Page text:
Across the world, Canada’s post-secondary education system is the gateway to a better life.
Families spend their entire life savings in hopes of securing a spot for their children in a Canadian college, university or special professional school, not just to gain an education, but often to open the door to a future in one of the world’s most wealthy, welcoming countries.
For international students in Canada, the education system plays an outsized role in the potential to build a better life. When it works, promising students from around the globe get a world-class education, high-paying job opportunities and a clear path to permanent residency—the dream nurtured by families from a young age.
Amarjot Sandhu, the Progressive Conservative MPP for Brampton West, offers one local example: someone who arrived in Canada just a few years ago to study and now sits as a voice of the people.
The stakes are high when it goes wrong too.
Vulnerable youngsters find themselves falling through the cracks thousands of miles from family and left without support, often with too much already invested to turn around and go home. Years of empirical and anecdotal evidence show these young immigrants are in danger of being exploited by employers and landlords, even criminal elements, increasing the risk they will be forced into precarious labour situations or even prostitution.
“You have situations where we have young people who are terrified of going to the authorities,” Gurpreet Malhotra, the CEO of Indus - Community Services, tells The Pointer. “You can’t go to the authorities if you’re working for your employer under the table; you can’t go to the authorities about your schooling if it’s inferior or if there’s a problem because the whole thing falls apart and now you’ve paid for something you can’t even use and you’re out of luck; and you can’t go to a landlord … because you now become homeless.”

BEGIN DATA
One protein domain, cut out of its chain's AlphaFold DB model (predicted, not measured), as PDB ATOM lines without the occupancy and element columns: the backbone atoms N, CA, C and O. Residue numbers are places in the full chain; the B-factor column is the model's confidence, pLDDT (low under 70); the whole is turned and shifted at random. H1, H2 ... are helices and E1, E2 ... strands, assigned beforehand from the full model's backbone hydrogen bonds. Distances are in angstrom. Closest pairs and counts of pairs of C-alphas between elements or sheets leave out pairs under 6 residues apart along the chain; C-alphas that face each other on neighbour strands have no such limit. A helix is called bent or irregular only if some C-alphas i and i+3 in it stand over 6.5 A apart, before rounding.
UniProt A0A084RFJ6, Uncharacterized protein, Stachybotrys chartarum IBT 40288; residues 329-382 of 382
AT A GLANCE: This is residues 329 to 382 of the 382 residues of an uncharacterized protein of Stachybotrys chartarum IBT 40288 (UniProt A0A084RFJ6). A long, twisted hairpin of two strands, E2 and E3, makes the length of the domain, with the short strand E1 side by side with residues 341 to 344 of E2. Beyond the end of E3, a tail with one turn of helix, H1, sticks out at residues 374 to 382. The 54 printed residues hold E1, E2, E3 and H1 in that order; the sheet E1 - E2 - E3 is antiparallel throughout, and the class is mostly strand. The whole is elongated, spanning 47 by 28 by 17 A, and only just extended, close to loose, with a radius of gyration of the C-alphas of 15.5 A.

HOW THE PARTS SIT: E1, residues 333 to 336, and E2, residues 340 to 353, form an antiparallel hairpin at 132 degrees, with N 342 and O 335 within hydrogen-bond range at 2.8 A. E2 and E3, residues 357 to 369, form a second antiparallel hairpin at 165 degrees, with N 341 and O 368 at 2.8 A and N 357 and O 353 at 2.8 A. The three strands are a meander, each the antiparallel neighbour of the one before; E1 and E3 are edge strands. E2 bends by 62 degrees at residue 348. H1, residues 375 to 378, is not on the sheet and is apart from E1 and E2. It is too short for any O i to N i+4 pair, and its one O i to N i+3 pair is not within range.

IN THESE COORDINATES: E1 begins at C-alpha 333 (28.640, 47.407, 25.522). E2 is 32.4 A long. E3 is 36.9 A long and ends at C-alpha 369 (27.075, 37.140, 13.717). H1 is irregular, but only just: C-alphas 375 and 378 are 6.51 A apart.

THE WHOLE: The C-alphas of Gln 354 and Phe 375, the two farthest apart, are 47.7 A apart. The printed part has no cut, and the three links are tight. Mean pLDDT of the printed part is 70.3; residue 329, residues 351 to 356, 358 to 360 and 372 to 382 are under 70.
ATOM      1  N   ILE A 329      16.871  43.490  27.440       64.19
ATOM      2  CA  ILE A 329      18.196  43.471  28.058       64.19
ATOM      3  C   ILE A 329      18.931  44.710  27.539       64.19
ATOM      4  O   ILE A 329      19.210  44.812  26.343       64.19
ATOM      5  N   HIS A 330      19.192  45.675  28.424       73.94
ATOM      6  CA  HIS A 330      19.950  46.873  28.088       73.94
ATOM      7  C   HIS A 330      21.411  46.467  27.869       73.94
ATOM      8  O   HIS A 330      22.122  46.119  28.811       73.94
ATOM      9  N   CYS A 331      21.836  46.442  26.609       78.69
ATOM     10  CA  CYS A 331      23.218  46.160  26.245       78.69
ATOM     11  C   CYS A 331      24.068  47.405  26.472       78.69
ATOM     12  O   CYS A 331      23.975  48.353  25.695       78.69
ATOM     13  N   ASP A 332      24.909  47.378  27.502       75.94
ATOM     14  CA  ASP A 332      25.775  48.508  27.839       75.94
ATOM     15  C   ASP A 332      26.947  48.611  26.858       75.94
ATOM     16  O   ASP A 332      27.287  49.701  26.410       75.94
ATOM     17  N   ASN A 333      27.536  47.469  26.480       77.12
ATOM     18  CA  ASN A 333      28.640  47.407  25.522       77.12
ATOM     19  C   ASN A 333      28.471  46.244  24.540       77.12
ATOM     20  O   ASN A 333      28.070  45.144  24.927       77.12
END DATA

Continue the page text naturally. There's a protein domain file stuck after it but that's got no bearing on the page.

Malhotra and several other community organizations are playing a key role in a fight to help thousands of international students struggling across Peel. It’s a situation that has unfolded into a crisis. All three levels of government have a responsibility, as do the post secondary institutions that make huge revenues on the backs of international students who often find themselves forgotten by the colleges, universities and certificate-granting businesses that have mushroomed across the GTA in the last two decades. Advocates are now demanding action from all levels of government and education institutions to end the damaging profit-driven approach to international learning. They want to develop meaningful routes to education, with proper support for housing and temporary employment, aligned with an immigration system that offers a fair pathway to citizenship.
A meteoric increase in international student enrollment in Canada over the past decade is central to the problem.